Is this normal?

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Does this seem like a fairly complex system, or is this "normal" in other engines, too? These are the components that regulate oil pressure in my V6 Audi engine: The oil pump is capable of putting out 200 psi. Oil pressure relief valves: - 16 bar (232 psi) in oil pickup assembly - 11 bar (160 psi) safety valve, only opens at high RPM and cold engine temp - Pressure relief valve in the oil pump - one pressure valve on each head. Those control top-end oil pressure. - Two oil check valves in the steadying chamber (under the valley pan), but those don't really do much in terms of pressure control; they just keep oil in the lifters when you shut the engine off. There's also some pressure control done by the head gasket - each one has a finely-tuned obstruction to oil flow that maintains oil pressure in the engine block when the oil pressure relief valves are open.
 

Ed

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Sure sounds to me that you have a rather exotic engine lubrication system. Some of those pressures appear awfully high. You probably should follow the oil recommendations from Audi to the letter. The designers must have something in mind when they came up with this. IMHO it's a perfect example of OVER-ENGINEERING typical of European and specifically German cars. Whats next? hydraulically calibrated lugnuts? Ed
 

moribundman

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That's just a lowly 12 valve engine. That engine has been around for way over a decade and was replaced with a much fancier 30 valve engine in '97. Whether or not it's over-engineered is the question. Those engines are pretty hard to kill and run forever (unless the timing belt jumps or breaks). But I agree, the system seems rather elaborate. PS: 5W-30 to 20W-50/10W-60 is specified. [Wink] [ July 11, 2004, 06:33 AM: Message edited by: moribundman ]
 

moribundman

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Okay, let me rephrase this, since I'm not getting much feedback here: How's the lubrication system on your car control oil pressure? Or maybe you don't you know? [Wink] [Razz]
 
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Is it over engineered? That depends on what kind of problems they were seeing during design that required this elaborate oil system. Gene
 
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I cant say what was acceptable to the engineers. But obviously they are there for a reason. If the design team felt they were not needed they would not have used this elaborate system. They may have been addressing problems that would not even considered a problem by an american engineer but good enough. I do not know what wear rates were deamed acceptable to various components during the design of the engine. This may be designed to get oil to the top-end as soon as possible without exceeding the capabilites of the seals. This may explain why German OHC engines can run much higher viscosity oils while Americam OHC designs which sometimes starve for oil with High Viscosity Oil on start up. As matter of fact the early Mopar 2.2L OHC killed the cam with only 10W-30 for this very problem. This may be designed to allow a very high-volume pump to fill large passages fast that can cope with long extended drain intervals without being closed off even if there is some sludging. Or extremely high oil flow rates to cool and lubricate the valvetrain during extended autobahn operation. There are I am sure a few Mechanical Engineers on this site who can you a better idea of what potential problem this system was designed to adress. Gene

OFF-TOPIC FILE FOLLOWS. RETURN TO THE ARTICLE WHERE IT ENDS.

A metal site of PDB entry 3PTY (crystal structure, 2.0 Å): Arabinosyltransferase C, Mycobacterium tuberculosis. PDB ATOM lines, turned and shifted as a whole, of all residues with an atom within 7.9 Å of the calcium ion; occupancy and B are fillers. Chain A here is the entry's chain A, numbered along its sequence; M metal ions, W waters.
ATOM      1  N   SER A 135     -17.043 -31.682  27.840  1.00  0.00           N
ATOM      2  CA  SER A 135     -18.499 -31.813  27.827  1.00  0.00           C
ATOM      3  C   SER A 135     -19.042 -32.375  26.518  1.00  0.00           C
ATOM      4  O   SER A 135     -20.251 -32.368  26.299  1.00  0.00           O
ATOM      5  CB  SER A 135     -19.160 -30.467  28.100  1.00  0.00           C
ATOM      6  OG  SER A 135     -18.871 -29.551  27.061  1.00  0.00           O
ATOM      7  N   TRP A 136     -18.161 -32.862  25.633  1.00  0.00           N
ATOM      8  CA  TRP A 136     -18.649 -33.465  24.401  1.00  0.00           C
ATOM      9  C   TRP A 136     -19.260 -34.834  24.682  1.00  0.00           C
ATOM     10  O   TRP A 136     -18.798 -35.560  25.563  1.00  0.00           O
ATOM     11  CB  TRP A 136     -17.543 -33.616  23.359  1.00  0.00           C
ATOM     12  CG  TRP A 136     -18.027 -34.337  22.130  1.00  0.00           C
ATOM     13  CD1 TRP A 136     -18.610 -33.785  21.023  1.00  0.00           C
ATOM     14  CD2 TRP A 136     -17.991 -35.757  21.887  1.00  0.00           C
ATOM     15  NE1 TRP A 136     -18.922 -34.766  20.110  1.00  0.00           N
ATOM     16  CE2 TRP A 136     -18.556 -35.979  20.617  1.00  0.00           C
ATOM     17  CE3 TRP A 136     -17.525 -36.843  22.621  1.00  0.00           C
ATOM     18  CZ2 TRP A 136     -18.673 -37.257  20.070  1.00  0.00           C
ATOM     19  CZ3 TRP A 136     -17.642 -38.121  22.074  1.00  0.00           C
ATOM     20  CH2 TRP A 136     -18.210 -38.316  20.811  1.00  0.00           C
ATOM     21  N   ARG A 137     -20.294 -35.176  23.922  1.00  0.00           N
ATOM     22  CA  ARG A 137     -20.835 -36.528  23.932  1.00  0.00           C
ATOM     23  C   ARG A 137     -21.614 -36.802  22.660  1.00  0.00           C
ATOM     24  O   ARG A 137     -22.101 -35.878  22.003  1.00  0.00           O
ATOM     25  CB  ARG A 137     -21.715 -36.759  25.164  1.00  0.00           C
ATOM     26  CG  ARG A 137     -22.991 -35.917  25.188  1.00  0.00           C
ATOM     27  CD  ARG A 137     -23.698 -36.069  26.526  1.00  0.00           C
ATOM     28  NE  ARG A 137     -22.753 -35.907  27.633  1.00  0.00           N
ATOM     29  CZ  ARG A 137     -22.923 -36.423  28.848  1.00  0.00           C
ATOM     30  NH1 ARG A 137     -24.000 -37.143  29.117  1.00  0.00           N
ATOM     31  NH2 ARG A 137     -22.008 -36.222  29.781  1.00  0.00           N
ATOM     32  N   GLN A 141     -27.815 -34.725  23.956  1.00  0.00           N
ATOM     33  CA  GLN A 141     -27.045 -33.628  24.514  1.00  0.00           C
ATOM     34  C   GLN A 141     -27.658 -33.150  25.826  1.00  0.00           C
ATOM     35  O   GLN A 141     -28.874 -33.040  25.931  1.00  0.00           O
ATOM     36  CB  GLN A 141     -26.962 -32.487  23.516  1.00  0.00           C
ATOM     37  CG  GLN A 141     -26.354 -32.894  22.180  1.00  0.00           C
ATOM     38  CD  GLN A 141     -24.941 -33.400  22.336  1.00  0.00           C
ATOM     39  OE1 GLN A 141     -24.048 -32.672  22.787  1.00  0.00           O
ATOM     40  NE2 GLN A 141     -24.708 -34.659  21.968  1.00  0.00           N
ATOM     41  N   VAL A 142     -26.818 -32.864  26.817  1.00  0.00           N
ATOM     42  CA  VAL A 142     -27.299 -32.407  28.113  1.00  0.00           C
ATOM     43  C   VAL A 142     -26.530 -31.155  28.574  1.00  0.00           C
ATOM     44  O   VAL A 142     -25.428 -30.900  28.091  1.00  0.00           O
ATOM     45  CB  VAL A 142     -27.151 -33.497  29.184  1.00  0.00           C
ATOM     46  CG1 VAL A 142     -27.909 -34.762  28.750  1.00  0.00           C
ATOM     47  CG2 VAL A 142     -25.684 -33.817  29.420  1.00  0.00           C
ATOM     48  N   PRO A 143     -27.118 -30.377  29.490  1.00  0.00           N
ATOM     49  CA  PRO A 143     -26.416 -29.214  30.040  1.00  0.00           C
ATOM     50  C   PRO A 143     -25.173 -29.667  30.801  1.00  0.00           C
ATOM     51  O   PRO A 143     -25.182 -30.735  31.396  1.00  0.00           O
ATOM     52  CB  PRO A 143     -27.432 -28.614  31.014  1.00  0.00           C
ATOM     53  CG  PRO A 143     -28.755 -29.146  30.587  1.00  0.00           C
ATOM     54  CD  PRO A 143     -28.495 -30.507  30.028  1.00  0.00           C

moribundman

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You've pretty much summed up what I "think" is behind this elaborate system in this essentially basic and not fancy engine. I believe it's more a system tweaked to optimum performance than a (not even simple or cheap) fix. I'd love to know how some newer Audi engines are designed, as they do have a redesigned oil pump and lubrication system in order to utilize A2 rated oil.
 
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